Don’t worry about cooking your own ham this Easter. Buy a precooked ham and spruce it up with these tips for garnishes, glazes, and perfect sides.
Jennifer Beeler

Cooking your own Easter ham might seem like a bit of an endeavor. With family running around, brunches to attend, and all the Easter sides and desserts to make, fussing with baking a ham might be the last thing you want to do. Buying a store-bought ham is an easy shortcut. You can find them smoked, honey-baked, bone-in, boneless, and in a variety of sizes to meet your needs. Just add a few special touches to create an impressive Easter spread with very little effort.

Where To Buy Your Easter Ham
You can find precooked Easter hams at many specialty stores and larger stores such as The HoneyBaked Ham Company and Heavenly Ham. Many local country clubs offer Easter hams and sides that you can order, and some churches sell them as fund-raisers.

You can also order your Easter ham from small Southern producers that have specialized in curing ham for decades with time-honored methods and traditions. Here are some of our favorites:

  • Benton's Smoky Mountain Country Hams: Based in Madisonville, Tennessee, Benton’s has been curing ham since 1947. They offer hickory-smoked, un-smoked, and aged country ham. To order, call 423/442-5003.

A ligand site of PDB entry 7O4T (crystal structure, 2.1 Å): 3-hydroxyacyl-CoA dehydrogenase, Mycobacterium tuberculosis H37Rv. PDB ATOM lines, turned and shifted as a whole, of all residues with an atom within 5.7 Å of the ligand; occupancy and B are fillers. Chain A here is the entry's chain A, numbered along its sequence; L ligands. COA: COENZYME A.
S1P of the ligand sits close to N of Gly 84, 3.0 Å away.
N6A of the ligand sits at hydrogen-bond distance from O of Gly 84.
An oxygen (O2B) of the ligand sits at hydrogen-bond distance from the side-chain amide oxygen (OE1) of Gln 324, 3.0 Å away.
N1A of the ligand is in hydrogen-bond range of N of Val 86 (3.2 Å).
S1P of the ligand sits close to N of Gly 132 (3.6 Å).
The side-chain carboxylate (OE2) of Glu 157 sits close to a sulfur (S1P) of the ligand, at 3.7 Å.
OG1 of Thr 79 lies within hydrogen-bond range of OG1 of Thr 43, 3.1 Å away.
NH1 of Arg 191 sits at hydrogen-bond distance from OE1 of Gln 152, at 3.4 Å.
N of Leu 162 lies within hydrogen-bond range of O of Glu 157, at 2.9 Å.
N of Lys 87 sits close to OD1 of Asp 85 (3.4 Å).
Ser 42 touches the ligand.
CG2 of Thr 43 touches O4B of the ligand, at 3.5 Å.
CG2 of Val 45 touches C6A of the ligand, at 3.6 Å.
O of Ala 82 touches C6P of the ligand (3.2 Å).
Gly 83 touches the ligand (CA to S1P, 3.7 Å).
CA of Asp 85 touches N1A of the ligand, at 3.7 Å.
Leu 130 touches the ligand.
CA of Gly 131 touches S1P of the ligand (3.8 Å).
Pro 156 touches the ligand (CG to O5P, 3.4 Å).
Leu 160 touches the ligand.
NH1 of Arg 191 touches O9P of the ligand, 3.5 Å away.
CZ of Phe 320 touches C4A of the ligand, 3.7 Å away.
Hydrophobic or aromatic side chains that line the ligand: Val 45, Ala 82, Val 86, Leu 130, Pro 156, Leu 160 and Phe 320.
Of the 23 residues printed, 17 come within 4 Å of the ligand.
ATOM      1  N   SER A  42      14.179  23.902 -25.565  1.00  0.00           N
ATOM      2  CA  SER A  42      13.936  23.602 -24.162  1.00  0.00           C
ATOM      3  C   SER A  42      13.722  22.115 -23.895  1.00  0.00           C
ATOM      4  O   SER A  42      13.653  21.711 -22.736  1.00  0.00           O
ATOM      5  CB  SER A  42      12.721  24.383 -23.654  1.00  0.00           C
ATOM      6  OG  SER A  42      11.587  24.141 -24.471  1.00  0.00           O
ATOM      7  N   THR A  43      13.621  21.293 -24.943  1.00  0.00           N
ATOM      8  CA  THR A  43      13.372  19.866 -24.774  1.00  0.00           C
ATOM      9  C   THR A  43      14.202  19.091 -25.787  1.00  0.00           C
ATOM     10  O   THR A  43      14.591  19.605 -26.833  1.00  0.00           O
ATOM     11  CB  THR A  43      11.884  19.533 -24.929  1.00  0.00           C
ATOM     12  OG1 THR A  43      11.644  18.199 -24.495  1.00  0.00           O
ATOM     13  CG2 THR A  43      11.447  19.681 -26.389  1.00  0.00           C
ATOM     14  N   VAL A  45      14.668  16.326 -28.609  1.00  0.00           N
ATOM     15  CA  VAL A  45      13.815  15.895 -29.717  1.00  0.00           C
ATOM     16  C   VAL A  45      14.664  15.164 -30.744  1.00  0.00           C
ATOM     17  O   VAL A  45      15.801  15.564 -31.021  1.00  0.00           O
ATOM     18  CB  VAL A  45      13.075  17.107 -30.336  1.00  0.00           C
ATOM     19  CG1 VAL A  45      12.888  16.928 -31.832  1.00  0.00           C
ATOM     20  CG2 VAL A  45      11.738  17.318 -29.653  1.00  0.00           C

• S. Wallace Edwards & Sons: S. Wallace Edwards started as the captain of the Jamestown-Surry Ferry in Virginia selling ham sandwiches that had been cured by his family. As demand increased, he began curing ham on a full-time basis. Now you can buy an Edwards family ham online or by calling 800/222-4267.
  • Johnston County Hams: Inspired by the techniques used by the early colonists, Johnston County Hams in Smithfield, North Carolina, has been curing country hams for more than 60 years. They also offer a sweet honey-cured ham. You can order online or call 800/543-4267.

Serving Your Easter Ham
Once you have your Easter ham, it’s all about the presentation. Make sure the platter you use is large enough to allow 3 to 4 inches around the ham. This provides room for garnishes like roasted vegetables and leafy greens, or apricots and bay leaves. If you want something more casual, serve a platter of sliced ham for sandwiches.

Glazes
A simple glaze can add a lot of flavor to your Easter ham. Try one of these recipes.

Chutneys
Chutneys are an easy way to spruce up your ham. They’re also great on sandwiches as leftovers the next day. Give these chutneys a try this Easter.

Mustards
You can’t go wrong with ham and mustard. Liven up your mustard by adding fig preserves to Creole mustard or by mixing Honeycup mustard, which has a horseradish flavor, with sour cream. Try these mustard recipes.

Pair Your Ham with the Perfect Sides
You don’t need to spend all day making sides for your Easter dinner. All you have to do is serve some premade potato salad from the grocery store, to which you can add fresh basil or lemon zest for extra flavor; bagged spinach with balsamic vinaigrette, spiced pecans, and strawberries; steamed asparagus; and a store-bought pound cake with whipped cream and raspberries. It’s quick, requires little effort, and is still delicious.

If you have a little more time to prepare your Easter dinner, try some of these sides:

 

 

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